SAVOR THE SEASON: Wilmington garlic farmer has bumper crop this year

Rare Farm owner Rarilee Conway shows off some of this year’s garlic harvest Wednesday, Sept. 28 at her Wilmington home. (News photos — Andy Flynn)

WILMINGTON — Last year, Rarilee Conway grew about 3,600 heads of garlic at her small farm at 1104 Springfield Road.

“That was a lot,” she said Wednesday, Sept. 28. “Then I bumped it up to 5,200 (this year), and that was too much.”

This was the fifth season Conway has grown garlic commercially. Since she does most of the work — with help from her husband and some friends — she’s decided that next year she’ll scale back the operation at Rare Farm to about 3,000 heads.

After retiring, Conway decided to grow a cash crop in her gardens to help pay for vacations.

“So that’s what I was thinking. If I made a couple thousand dollars, that would be a nice vacation, she said.

People can buy garlic for eating or planting from the Rare Farm roadside stand at 1104 Springfield Road in Wilmington. (News photos — Andy Flynn)

After some initial research, she narrowed down the crops to garlic and blueberries, both of which grow well in this higher-elevation part of the Adirondack Park — home of Whiteface Mountain, the state’s fifth highest peak.

Garlic and blueberries were both lower maintenance and had a high value, but they had some distinct differences.

“Blueberries take a long time to get going,” Conway said, “and you need a lot of plants. And it’s also very labor intensive all at one time. Garlic has very few pests. Deer won’t eat it. There’s a lot of reasons that garlic is easier to grow, and that’s why I went with the garlic.”

Conway grows only one hardneck variety of garlic called Music. She sells smaller bulbs for eating and larger bulbs for planting, plus scapes when they are in season.

In a couple of weeks, she’ll be planting next year’s garlic. She harvests scapes in June and bulbs in July. Then the bulbs cure for two to four weeks before they are processed — cutting off the stems, cleaning off the dirt and trimming the roots — before they are available for sale in August.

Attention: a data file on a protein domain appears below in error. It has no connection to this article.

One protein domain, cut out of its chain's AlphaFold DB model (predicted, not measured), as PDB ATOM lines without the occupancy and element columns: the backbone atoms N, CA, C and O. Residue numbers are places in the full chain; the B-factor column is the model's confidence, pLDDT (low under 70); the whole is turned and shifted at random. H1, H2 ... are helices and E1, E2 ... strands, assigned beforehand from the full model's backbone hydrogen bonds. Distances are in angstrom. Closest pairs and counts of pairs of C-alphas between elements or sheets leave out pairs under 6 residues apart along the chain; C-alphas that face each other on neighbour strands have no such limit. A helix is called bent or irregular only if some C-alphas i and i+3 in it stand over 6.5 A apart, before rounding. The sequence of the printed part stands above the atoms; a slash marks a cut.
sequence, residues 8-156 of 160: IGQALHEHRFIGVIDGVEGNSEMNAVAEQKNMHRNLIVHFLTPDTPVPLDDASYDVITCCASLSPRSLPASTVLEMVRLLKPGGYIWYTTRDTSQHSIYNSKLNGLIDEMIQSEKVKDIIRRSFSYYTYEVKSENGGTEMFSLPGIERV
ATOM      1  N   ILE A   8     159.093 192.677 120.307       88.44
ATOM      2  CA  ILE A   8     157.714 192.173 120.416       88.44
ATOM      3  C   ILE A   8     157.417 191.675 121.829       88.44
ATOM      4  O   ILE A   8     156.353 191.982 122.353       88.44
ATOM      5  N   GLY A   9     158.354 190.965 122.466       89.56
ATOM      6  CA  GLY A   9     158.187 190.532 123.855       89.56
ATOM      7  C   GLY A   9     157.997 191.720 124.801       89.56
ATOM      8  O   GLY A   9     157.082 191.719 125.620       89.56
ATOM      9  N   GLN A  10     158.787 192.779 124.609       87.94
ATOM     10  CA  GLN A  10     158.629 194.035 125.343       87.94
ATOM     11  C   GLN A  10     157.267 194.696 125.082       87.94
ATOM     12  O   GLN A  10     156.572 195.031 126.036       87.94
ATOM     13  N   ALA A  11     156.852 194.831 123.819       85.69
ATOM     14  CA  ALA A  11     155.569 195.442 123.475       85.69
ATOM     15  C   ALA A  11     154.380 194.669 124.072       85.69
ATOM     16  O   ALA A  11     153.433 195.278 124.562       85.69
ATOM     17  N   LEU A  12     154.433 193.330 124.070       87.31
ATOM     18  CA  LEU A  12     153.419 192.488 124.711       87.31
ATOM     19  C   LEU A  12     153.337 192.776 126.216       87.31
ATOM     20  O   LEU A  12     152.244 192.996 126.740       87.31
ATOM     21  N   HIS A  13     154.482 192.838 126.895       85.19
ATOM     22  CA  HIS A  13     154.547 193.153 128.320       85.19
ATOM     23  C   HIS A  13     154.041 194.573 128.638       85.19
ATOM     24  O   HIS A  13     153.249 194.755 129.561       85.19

A scarecrow keeps critters away from the Rare Farm crops in Wilmington. (News photos — Andy Flynn)

Asked what she’s learned about garlic farming, Conway points to the economics of the labor-intensive operation.

“If you calculate out your time, versus how much you’re making, you’re not making much per hour,” she said. “Even though people think that $15 a pound is a lot of money, when you add it all up, you’re not even making $15 an hour. You’re putting in a lot more time than that.”

But as supplemental income, she said it’s worth it, especially because she enjoys the farming … on a small scale.

“And I love garlic,” Conway said. “I eat a lot of garlic.”

The roadside farm stand helps.

Garlic harvested at the Rare Farm in Wilmington (News photos — Andy Flynn)

“If I had to go to the markets and sit there all day, then definitely it wouldn’t be worth it,” she said.

There seems to be a lot of garlic grown on Adirondack farms. Many of the bigger farms grow garlic as one of the crops they offer to CSA (community-supported agriculture) customers. Then there are smaller garlic farms like Rare Farm.

For more information about Rare Farm, contact Conway at 518-524-0493.

Starting at $1.44/week.

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